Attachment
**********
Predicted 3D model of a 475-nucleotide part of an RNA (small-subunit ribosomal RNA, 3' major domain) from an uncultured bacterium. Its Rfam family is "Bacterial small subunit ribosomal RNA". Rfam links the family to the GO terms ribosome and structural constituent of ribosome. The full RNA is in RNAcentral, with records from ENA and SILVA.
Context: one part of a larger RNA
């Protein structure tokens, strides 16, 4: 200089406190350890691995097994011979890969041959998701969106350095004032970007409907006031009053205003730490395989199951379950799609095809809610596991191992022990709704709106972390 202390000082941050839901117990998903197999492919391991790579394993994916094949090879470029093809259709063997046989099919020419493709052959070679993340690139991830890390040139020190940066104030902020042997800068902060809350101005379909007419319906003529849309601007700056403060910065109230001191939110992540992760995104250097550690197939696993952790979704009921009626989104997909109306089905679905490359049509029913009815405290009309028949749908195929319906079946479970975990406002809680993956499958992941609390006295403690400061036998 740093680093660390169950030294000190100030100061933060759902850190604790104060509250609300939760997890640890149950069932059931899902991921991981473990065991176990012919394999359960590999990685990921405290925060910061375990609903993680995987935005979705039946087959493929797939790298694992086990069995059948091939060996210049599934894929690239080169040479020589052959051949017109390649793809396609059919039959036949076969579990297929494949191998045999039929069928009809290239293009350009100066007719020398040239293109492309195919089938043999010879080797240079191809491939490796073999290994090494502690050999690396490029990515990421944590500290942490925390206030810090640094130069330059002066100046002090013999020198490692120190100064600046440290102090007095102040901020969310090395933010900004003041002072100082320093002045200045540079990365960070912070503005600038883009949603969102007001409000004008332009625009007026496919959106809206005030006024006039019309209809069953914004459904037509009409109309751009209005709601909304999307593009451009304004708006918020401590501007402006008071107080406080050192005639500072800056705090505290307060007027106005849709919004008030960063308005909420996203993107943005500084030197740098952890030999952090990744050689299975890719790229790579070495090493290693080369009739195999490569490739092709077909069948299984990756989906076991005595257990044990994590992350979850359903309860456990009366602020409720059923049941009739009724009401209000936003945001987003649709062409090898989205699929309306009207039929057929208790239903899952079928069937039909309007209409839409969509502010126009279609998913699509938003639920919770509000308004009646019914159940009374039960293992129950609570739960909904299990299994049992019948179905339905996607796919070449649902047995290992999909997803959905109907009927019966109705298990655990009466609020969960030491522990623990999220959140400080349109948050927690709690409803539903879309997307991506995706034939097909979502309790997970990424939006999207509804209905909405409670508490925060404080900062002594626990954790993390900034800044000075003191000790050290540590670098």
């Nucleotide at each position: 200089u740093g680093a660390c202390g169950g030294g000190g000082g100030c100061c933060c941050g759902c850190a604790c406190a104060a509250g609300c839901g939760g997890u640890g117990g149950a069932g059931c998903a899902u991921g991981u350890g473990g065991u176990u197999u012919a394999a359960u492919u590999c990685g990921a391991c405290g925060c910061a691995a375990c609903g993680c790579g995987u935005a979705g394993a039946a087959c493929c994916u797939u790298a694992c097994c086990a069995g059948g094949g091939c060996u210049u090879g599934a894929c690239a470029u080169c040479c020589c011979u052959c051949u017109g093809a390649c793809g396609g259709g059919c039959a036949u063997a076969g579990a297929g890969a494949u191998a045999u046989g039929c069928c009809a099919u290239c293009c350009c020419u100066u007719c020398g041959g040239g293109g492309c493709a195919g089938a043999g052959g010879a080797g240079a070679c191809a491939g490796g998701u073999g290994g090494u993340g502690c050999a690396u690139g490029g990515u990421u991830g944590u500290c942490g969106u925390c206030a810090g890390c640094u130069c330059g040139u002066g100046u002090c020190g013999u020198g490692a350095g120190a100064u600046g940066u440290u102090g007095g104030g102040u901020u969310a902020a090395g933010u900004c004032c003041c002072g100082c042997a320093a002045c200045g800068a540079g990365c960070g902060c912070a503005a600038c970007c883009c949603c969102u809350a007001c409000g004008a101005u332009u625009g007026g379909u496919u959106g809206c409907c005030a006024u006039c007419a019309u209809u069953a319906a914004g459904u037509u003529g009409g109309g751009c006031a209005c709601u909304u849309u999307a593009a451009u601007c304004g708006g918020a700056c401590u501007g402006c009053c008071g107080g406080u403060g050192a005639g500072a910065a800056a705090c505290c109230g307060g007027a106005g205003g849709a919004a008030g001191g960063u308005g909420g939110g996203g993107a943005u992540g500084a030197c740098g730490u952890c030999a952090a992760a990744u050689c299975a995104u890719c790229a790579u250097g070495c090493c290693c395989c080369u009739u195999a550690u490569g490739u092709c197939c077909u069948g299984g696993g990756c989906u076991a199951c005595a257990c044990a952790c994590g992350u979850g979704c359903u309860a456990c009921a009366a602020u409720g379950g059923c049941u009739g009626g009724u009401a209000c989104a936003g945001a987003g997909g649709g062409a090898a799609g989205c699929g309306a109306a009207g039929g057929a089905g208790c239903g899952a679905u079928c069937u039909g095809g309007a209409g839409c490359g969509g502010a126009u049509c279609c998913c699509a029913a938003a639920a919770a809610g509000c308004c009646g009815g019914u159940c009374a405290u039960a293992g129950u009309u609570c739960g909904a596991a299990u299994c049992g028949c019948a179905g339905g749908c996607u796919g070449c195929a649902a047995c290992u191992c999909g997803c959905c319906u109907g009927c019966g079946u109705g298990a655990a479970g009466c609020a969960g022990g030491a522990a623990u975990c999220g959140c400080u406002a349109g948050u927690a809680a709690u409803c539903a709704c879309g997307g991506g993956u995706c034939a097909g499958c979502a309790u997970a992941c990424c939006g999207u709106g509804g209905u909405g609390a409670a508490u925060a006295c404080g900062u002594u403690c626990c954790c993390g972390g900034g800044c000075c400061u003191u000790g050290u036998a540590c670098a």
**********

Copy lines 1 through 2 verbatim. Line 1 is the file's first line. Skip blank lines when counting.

Predicted 3D model of a 475-nucleotide part of an RNA (small-subunit ribosomal RNA, 3' major domain) from an uncultured bacterium. Its Rfam family is "Bacterial small subunit ribosomal RNA". Rfam links the family to the GO terms ribosome and structural constituent of ribosome. The full RNA is in RNAcentral, with records from ENA and SILVA.
Context: one part of a larger RNA